Featured

Less Grumbling, More Gratitude

This message is centered on gratitude, on thankfulness, on the need for us to focus on the positives in our lives, rather than—what we might think of as—the negatives.

I have a couple of stories to share. But we begin first with Philippians, chapter 4, where we read: “Do not be anxious about anything, but in everything, by prayer and petition, with thanksgiving, present your requests to God. And the peace of God, which transcends all understanding will guard your hearts and your minds in Christ Jesus. And remember whatever is true, whatever is noble, whatever is right, whatever is pure, whatever is lovely, whatever is admirable—if anything is excellent or praiseworthy, think about such things…And the God of peace will be with you.”

First story.

When our first grandchild, Katherine, was born, our daughter Brooke went in search of a second-hand dresser that she could paint for her. At a used furniture shop, Brooke located a two-drawer piece that she thought would work. She painted it all white and then applied a bright yellow to the drawers. In white letters over the yellow, she put the words to a song I had sung to her when she was a little girl: “you are my sunshine, my only sunshine.”

Katherine is now 10 years old. Two weeks ago, Brooke purchased a new dresser for Katherine, and the old sunshiny one was taken to a local transfer station where Brooke hoped other parents would find it and bring it home for their child or children.

But then, recently, Brooke and Andrew happened to take their youngest boy, four-year-old Gaelen, to the local fire station where there was to be a safety demonstration.

The department had created a simulation of, a model of a child’s room with a bed, stuffed animals, clothing, a lamp, and a toy chest. And there, in the middle of it all, was Katherine’s dresser. The firefighters had found the piece at the transfer station and probably realized the personalized, painted dresser would increase the impact they were hoping to achieve.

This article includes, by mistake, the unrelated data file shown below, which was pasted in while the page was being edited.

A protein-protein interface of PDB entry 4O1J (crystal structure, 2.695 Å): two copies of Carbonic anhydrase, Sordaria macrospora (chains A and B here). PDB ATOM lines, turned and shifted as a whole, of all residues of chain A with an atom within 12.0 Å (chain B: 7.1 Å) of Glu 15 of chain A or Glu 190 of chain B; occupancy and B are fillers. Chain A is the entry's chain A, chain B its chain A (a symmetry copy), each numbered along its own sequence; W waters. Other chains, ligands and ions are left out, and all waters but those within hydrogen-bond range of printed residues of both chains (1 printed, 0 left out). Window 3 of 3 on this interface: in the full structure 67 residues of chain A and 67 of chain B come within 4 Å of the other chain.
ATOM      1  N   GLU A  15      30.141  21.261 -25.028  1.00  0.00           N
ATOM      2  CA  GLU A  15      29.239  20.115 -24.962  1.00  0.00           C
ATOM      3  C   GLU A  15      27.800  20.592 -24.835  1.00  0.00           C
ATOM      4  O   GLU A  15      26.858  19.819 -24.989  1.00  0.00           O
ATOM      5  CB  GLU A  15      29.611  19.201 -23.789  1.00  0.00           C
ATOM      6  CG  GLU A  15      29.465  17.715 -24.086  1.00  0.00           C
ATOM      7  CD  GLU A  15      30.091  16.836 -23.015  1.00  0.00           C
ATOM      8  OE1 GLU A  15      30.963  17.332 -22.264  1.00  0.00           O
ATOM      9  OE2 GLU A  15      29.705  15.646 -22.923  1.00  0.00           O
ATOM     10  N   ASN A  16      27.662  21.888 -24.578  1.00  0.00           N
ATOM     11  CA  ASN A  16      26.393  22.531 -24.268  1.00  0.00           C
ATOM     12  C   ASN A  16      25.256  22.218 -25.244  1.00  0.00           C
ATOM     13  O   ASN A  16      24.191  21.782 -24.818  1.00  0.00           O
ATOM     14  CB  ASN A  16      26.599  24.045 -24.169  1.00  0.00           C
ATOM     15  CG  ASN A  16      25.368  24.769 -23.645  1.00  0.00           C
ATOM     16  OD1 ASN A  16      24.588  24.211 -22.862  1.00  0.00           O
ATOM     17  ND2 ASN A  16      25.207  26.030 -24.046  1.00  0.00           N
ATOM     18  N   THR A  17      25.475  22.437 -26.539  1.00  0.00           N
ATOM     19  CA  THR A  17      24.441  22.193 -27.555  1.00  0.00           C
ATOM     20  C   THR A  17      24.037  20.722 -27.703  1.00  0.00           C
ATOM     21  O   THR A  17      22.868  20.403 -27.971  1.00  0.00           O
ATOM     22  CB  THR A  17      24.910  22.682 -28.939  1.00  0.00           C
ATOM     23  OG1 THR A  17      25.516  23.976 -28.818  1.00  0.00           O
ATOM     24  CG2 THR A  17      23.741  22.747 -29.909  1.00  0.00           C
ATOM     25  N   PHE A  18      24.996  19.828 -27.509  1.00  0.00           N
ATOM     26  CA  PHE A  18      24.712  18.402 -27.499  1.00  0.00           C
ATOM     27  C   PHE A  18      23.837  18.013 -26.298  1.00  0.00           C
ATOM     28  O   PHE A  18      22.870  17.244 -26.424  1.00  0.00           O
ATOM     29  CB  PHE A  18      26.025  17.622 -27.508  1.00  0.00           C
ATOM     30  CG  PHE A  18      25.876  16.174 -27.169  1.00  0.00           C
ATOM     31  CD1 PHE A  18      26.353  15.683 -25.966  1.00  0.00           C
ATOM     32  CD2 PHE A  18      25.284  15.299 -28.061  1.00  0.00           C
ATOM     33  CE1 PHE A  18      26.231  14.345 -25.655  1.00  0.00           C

Brooke was stunned, shocked, floored…and overcome with heartbreak. She had to leave. She couldn’t bear to see the dresser go up in flames. And she called me immediately because, she said, she knew I would understand. And I did. And I cried with her. So much family history, so much love, so much caring, so much emotion, was in that dresser.

Now, why do I tell you this story in a message about gratitude? Because her heartbreak, my heartbreak, came from a place of love and gratitude. Neither of us could have cared as much—as we did—about that falling-apart, rickety, broken-down dresser if we hadn’t been invested in it, if we hadn’t been grateful for all the blessings it had seen. We couldn’t be heartbroken at its loss, if we hadn’t stored up in our hearts and minds and spirits the memories represented by that dresser. Now, we had a choice. We could stay in that place of heartbreak, and lament the passing of the years, or we could turn to refocus and reframe the moment to give thanks for the blessings the Lord had bestowed upon us over those years.

Gratitude pumps oxygen into our souls and helps us refocus and reframe our days so we can experience more joy and more peace.  Did you happen to notice in the passage from Philippians how anxiety is linked to how we think, where we put our focus. Too often we quote only verses 6 and 7: “Do not be anxious about anything, but in everything, by prayer and petition, with thanksgiving, present your requests to God. And the peace of God, which transcends all understanding will guard your hearts and your minds in Christ Jesus.” We don’t go on to verse 8: “whatever is true, whatever is noble, whatever is right, whatever is pure, whatever is lovely, whatever is admirable—if anything is excellent or praiseworthy, think about such things…And the God of peace will be with you.”